Northampton schools will re-open with relaxed COVID-19 protocols


By Stefanie Jackson – Northampton County Public Schools will handle COVID-19 mostly like other common illnesses, such as the cold or flu, when school starts next week.

Brittany Annon, NCPS nursing coordinator, said the school division will continue following COVID-19 guidelines provided by the Virginia Department of Health and the Centers for Disease Control and Prevention, which were updated Aug. 11.

Quarantining after exposure to COVID-19 is no longer recommended. Neither is contact tracing recommended, as it “unintentionally violated HIPAA rights,” Annon said.

(The Health Insurance Portability and Accountability Act or HIPAA protects certain health information from being shared.)

For contact tracing purposes, “I had to know and notify someone else (of) someone’s medical condition. It is no longer an acceptable practice,” Annon explained. 

The school division’s updated health policy states any individuals entering NCPS buildings put themselves at “minimal risk” of exposure to conditions such as fever, sore throat, vomiting, diarrhea, head lice, rashes, pink eye, and now COVID-19.

Students with symptoms of COVID-19 should be kept home from school the same as if they had symptoms of any other illness.

According to Gov. Glenn Youngkin’s COVID-19 recommendations based on VDH guidance, students who test positive for COVID-19 should isolate at home for five days before returning to school.

To protect student privacy, NCPS employees will not ask for a student’s medical diagnosis but will use the “honor system” and trust parents to follow the COVID-19 isolation guidance and keep kids home when they have symptoms of any illness.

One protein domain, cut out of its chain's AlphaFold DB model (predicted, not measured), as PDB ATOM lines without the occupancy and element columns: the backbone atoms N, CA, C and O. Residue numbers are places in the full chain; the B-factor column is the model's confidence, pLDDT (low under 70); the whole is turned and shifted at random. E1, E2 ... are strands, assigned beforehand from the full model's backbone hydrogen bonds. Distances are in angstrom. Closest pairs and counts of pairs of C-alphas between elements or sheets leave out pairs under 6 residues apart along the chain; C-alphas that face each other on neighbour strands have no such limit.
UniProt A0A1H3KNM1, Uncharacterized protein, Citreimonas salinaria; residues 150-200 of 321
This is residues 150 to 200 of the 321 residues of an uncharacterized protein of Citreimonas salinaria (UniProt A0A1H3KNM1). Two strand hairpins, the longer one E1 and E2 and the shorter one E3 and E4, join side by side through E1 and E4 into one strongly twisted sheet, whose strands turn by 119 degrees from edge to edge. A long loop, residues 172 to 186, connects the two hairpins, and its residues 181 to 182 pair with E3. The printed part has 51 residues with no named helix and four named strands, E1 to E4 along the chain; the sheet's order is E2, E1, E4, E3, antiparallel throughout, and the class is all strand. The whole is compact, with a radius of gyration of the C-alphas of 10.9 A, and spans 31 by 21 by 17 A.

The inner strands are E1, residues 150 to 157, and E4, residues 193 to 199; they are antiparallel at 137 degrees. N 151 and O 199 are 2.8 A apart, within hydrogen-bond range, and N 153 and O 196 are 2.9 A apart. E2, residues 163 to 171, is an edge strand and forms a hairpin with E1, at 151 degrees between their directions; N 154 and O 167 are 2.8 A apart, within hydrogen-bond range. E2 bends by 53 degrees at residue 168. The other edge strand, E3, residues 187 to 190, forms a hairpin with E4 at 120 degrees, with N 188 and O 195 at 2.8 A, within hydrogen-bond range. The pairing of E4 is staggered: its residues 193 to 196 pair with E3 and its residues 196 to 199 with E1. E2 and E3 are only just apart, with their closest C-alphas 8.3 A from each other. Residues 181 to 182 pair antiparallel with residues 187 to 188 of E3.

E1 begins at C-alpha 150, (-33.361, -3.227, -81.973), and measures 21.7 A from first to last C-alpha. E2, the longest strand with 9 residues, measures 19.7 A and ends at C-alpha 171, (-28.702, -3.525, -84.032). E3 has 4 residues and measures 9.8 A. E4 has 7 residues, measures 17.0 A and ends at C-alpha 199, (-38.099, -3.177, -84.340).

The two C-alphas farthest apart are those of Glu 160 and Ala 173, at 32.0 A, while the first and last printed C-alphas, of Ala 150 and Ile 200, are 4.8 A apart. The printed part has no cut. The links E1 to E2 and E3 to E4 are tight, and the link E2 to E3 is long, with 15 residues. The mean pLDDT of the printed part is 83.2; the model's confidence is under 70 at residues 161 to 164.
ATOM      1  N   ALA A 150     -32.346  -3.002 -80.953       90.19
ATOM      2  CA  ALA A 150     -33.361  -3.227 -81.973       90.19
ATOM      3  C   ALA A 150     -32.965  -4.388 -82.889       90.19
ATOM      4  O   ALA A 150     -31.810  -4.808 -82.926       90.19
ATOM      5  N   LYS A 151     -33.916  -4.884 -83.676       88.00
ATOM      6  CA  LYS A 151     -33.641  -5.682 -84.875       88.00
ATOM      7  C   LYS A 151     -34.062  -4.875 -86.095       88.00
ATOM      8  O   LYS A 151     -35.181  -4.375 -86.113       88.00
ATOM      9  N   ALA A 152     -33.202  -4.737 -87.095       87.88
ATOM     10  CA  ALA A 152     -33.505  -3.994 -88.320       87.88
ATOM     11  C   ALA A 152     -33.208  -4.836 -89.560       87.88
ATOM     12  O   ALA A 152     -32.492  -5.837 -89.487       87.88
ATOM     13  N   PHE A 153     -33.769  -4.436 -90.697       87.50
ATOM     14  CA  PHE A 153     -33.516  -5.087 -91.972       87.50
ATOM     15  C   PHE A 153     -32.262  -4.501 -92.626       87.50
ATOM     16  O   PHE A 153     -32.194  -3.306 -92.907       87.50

Annon reminded listeners that before COVID-19, a doctor’s note excusing a child from school indicated the date the student could return to school, not the child’s diagnosis. 

She added that if the NCPS attendance policy is followed, a student will never become truant due to illness, which has been a concern of some parents.

Annon clarified that the updated health policy does not permit parents to send students with COVID-19 to school, but she acknowledged some parents flout the rules and send sick kids to school.

“We understand financial crises. We understand child care (issues). But the more you do to help us by keeping your child that is sick home, the faster they will get better,” she told parents.

Annon noted that returning students to school too soon after an illness results in “exposing others to more germs, and it’s going to get passed back and forth,” increasing the chance of the same students getting sick again.

Northampton schools’ COVID-19 mitigation strategies, in addition to staying home when feeling sick, include hand-washing, maintaining social distance as much as possible, and wearing masks when applicable.

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